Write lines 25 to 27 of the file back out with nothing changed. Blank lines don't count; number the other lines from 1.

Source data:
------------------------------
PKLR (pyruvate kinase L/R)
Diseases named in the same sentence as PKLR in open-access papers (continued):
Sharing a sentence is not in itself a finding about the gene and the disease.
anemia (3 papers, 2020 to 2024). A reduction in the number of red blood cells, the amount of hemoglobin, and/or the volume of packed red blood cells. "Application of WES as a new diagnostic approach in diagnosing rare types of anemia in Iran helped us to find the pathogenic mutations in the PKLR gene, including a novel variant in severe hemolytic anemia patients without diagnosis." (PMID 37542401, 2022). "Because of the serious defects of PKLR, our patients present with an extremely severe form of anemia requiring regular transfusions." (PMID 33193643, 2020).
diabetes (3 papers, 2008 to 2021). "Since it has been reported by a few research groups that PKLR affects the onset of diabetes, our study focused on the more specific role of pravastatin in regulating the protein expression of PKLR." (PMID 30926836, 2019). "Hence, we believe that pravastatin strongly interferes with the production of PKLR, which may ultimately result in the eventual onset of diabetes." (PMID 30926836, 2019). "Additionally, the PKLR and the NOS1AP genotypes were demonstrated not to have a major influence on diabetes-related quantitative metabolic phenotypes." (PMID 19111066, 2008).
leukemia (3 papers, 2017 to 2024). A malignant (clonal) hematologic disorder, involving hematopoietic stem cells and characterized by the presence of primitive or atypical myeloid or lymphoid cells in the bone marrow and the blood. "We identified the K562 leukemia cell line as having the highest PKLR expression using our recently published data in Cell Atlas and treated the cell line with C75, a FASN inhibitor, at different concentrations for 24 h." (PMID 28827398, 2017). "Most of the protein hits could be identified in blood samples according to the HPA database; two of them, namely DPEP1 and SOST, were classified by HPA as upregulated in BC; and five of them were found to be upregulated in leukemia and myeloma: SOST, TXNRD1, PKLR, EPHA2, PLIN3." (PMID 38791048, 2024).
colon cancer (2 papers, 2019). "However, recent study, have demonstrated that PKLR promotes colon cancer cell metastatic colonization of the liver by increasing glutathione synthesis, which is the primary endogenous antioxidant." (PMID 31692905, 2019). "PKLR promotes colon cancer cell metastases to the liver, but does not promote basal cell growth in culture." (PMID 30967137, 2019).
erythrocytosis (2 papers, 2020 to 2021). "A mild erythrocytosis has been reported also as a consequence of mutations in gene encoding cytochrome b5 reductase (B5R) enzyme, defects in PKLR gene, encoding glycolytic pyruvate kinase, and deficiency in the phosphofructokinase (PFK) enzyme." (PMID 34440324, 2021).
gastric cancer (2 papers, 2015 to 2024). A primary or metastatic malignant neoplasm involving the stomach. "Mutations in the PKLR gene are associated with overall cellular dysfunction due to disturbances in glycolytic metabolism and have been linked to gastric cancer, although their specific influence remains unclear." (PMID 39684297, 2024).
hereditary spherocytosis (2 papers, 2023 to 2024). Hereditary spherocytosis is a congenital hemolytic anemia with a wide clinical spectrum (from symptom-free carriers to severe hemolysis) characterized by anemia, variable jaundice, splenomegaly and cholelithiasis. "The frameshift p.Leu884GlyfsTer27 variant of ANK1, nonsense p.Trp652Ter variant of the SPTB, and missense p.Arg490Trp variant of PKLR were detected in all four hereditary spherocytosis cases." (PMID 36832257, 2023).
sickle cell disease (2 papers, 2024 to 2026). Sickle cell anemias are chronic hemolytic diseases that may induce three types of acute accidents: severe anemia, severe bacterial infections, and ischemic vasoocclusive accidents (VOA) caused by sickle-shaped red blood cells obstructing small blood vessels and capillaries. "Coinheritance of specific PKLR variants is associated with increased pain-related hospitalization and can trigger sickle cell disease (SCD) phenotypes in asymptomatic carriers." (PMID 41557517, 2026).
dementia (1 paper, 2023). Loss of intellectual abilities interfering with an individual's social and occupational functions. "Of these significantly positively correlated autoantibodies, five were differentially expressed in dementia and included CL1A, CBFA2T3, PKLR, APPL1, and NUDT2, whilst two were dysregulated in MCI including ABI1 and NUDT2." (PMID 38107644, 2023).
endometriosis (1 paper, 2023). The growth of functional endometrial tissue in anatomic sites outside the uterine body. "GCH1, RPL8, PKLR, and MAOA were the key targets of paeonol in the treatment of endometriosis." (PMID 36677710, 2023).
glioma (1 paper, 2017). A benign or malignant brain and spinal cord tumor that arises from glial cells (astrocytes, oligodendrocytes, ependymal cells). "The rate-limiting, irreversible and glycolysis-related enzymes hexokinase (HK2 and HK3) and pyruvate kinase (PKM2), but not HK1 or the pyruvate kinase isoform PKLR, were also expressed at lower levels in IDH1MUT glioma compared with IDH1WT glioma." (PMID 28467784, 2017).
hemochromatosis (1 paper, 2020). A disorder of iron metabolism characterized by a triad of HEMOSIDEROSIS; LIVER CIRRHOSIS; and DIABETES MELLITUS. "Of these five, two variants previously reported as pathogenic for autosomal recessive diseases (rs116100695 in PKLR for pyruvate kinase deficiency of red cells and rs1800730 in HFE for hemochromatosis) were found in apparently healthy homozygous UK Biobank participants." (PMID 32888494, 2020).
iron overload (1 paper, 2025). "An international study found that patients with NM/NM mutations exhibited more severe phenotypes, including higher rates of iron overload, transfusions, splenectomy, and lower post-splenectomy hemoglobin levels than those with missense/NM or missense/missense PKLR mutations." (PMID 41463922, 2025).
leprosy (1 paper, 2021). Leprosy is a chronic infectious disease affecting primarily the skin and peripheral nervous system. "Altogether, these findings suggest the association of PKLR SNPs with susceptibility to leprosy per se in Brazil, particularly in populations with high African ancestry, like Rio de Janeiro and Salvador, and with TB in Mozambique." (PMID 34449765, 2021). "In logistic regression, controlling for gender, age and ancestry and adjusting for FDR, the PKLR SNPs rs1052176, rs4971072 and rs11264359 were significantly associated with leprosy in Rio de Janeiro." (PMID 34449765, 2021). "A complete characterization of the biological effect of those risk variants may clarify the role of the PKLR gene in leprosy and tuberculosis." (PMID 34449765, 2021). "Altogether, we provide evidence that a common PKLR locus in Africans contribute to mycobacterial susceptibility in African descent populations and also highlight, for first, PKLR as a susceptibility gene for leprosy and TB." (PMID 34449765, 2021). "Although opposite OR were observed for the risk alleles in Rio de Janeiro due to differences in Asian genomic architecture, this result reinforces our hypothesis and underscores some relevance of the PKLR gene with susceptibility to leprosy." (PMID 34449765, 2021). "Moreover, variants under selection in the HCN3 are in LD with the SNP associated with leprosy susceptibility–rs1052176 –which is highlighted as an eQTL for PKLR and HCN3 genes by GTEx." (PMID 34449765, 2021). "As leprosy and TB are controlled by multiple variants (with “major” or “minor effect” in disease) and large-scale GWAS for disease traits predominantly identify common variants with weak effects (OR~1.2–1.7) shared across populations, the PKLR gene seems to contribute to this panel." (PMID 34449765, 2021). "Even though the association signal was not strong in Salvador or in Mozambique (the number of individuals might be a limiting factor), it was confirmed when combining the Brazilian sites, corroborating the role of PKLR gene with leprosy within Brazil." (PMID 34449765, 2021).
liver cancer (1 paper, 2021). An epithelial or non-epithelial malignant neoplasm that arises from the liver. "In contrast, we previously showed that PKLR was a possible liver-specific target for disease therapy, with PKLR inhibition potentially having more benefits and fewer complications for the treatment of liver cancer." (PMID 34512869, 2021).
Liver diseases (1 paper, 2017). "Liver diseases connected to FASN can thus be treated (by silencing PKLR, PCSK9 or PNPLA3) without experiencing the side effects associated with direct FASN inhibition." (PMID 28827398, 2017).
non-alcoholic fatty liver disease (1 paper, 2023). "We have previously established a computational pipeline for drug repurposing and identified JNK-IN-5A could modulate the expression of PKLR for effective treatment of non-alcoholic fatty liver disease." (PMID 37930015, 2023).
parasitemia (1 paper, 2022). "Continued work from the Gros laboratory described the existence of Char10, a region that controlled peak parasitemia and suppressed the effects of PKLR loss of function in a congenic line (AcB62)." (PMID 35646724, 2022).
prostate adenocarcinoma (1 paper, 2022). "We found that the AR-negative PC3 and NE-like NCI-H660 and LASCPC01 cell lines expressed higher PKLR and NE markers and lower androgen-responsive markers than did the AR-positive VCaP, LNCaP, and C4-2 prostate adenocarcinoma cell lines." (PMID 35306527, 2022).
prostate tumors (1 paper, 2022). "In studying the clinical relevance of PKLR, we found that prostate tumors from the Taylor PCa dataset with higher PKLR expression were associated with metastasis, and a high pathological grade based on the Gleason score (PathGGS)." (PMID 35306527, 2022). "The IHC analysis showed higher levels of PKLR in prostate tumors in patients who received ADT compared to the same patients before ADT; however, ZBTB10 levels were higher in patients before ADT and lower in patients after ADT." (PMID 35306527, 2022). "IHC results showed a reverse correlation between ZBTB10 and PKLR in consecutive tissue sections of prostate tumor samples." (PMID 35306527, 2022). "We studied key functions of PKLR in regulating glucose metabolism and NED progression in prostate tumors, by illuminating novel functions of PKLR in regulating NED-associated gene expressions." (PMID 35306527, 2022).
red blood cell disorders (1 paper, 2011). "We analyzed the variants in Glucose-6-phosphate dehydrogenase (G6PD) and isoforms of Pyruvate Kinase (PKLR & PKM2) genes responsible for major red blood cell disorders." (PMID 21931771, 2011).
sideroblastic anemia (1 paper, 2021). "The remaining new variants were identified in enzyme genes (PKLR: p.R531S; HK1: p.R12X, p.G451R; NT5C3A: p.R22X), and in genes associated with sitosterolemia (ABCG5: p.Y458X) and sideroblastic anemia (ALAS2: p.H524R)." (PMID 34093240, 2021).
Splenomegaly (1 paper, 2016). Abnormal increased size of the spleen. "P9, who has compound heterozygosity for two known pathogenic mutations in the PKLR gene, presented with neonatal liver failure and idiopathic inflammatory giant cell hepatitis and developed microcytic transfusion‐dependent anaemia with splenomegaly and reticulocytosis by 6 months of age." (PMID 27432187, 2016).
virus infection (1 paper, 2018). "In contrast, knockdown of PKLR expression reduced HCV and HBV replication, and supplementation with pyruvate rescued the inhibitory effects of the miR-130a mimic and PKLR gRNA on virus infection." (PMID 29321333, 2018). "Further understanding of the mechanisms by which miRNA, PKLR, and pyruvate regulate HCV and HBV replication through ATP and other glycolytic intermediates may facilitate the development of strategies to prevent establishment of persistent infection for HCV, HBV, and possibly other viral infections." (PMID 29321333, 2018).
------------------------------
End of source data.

sideroblastic anemia (1 paper, 2021). "The remaining new variants were identified in enzyme genes (PKLR: p.R531S; HK1: p.R12X, p.G451R; NT5C3A: p.R22X), and in genes associated with sitosterolemia (ABCG5: p.Y458X) and sideroblastic anemia (ALAS2: p.H524R)." (PMID 34093240, 2021).
Splenomegaly (1 paper, 2016). Abnormal increased size of the spleen. "P9, who has compound heterozygosity for two known pathogenic mutations in the PKLR gene, presented with neonatal liver failure and idiopathic inflammatory giant cell hepatitis and developed microcytic transfusion‐dependent anaemia with splenomegaly and reticulocytosis by 6 months of age." (PMID 27432187, 2016).
virus infection (1 paper, 2018). "In contrast, knockdown of PKLR expression reduced HCV and HBV replication, and supplementation with pyruvate rescued the inhibitory effects of the miR-130a mimic and PKLR gRNA on virus infection." (PMID 29321333, 2018). "Further understanding of the mechanisms by which miRNA, PKLR, and pyruvate regulate HCV and HBV replication through ATP and other glycolytic intermediates may facilitate the development of strategies to prevent establishment of persistent infection for HCV, HBV, and possibly other viral infections." (PMID 29321333, 2018).